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Generating revenue tops issues in Hotchkiss

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Photo by Tamie Meck Hotchkiss council candidates, from right, John Marta, James "Jim" Roberts, Patrick Webb and Larry Jakubiak listen as Mary Hockenbery responds to a question from the audience during the March 11 forum held at the Church of Art. Candidat

At the March 11 Hotchkiss forum, council candidates fielded questions ranging from how to attract business in a time of declining revenues to whether they support creating infrastructure for bicycle and pedestrian traffic. Marijuana, streets and sidewalks, affordable housing and how to bring new revenues to town were among the top issues.

The first question came from Greg Goosens, who asked candidates to describe themselves with a cliché.

"I was brought up to tell the truth and work hard, and don't quit until the job's done," said John Marta, the only life-long resident on the ballot.

"I was always taught to respect my elders," said incumbent James "Jim" Roberts, the eldest of the five candidates.

"That's getting hard, Jim," shouted Dave Mitchell from the audience.

"Never say die; one step at a time," said Patrick Webb, a semi-retired businessman.

"I've never operated in clichés," said incumbent Larry Jakubiak. But his grandfather taught him the 'lazy man's logo' of "Too much to carry, then drop it and make two trips instead of just one."

"I don't know if it's a cliché," said Mary Hockenbery, "but I really like 'Do unto others as you would have them do unto you.' Although sometimes, 'Mary, Mary, quite contrary.'"

Candidate Ralph Sandmann did not attend the forum, which was moderated by Sally Kane.

Mitchell, a realtor and Creative Coalition member, drew a range of comments when he asked if candidates have creative ideas for improving the economy.

Hockenbery, a member of the arts community, led the citizen's initiative to put marijuana on the April ballot and pushed for support of both the arts and the ballot issue. Webb expressed support for cannabis, pointing out that other small Colorado towns are creating "a robust economy" through cannabis-related businesses. It will be legalized nationally, said Webb. "If we don't take advantage of it, it's going to be diluted ... This is our opportunity."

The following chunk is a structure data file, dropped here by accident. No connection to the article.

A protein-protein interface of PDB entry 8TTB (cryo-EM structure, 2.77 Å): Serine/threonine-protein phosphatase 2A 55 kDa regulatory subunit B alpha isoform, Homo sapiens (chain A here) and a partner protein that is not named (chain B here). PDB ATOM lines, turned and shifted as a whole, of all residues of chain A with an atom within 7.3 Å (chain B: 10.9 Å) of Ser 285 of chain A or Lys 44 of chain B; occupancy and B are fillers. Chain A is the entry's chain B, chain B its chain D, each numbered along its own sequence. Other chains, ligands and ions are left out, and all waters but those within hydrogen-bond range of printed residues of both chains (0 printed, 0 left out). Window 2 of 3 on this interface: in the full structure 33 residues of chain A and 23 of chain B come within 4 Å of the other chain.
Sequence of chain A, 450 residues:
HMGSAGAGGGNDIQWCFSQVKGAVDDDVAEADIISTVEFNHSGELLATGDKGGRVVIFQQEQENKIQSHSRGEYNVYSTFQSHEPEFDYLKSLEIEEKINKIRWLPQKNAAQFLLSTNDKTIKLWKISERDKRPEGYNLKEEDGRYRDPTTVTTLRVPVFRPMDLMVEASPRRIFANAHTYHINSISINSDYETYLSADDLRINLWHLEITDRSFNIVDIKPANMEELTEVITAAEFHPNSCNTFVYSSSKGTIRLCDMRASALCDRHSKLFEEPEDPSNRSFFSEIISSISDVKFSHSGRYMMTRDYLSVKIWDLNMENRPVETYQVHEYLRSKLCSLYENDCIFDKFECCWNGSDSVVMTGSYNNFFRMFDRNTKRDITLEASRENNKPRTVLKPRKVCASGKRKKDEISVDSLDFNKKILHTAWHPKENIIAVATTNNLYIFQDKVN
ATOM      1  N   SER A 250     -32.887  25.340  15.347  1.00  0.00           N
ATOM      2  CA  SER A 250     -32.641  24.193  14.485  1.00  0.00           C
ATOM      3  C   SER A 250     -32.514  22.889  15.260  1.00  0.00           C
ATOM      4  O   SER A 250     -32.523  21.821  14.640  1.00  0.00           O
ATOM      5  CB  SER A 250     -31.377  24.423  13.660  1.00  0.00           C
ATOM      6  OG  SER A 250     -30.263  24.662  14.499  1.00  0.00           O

Jakubiak said the town's job is to provide the services, and not to promote the arts, calling it secondary to the town's main job. Webb said he'd like to see more industry and the jobs it could bring.

Roberts and Marta said they do not support cannabis as an answer to the town's financial problems. Marta recalled when the Cowboy Carnival and drive-in theater brought people to town. "Coal mines, yes, built this valley, and so did ranches," said Marta. He's for bringing businesses to town, "but I don't think marijuana's the way to do it and I will vote against it."

Out-of-town resident Steve Rubik noted that the area is known for its healthy lifestyle, and that Hotchkiss has world-class yoga and pilates facilities and other existing resources that can be built on. "I see features of Hotchkiss that I think are marketable," he said. The area is getting national attention, "and we need to take advantage of that." He asked candidates to realize it's 2016 and consider new ideas for economic development. "Things are different. There's a whole new world out there."

Tom Wills asked if the town should take an active role in facilitating the development of low-income and affordable housing. All five said they are in support of the concept. Hockenbery suggested tiny homes and shared facility housing, and Jakubiak noted that the town already has affordable housing in the form of mobile homes. As for a pro-active approach, Jakubiak said the town could provide tax incentives and breaks on things like water tap fees.

Mayor Wendell Koontz asked the final question: What is the single driving force that makes candidates run for trustee?

Webb said that over the last five years the town has made decisions that he didn't quite agree with and he wants to be more in charge of that process.

"I want to help Hotchkiss out as much as I can," said Marta, who promised to listen to the people. I want to keep it safe for people," and for the town to work within it's budget.

Roberts said he wants to keep the town on its current course and see the completion of projects both in the works and on the horizon. "They're doing a fantastic job, and I'd like to make sure it stays that way."

"I love the people," said Jakubiak, who has already served a total of 20 years.

Hockenbery, who serves on the downtown improvement committee, said people express their opinions to her on a regular basis. She ran once and is running again because she believes she has a lot to offer. "I want to serve," said Hockenbery.

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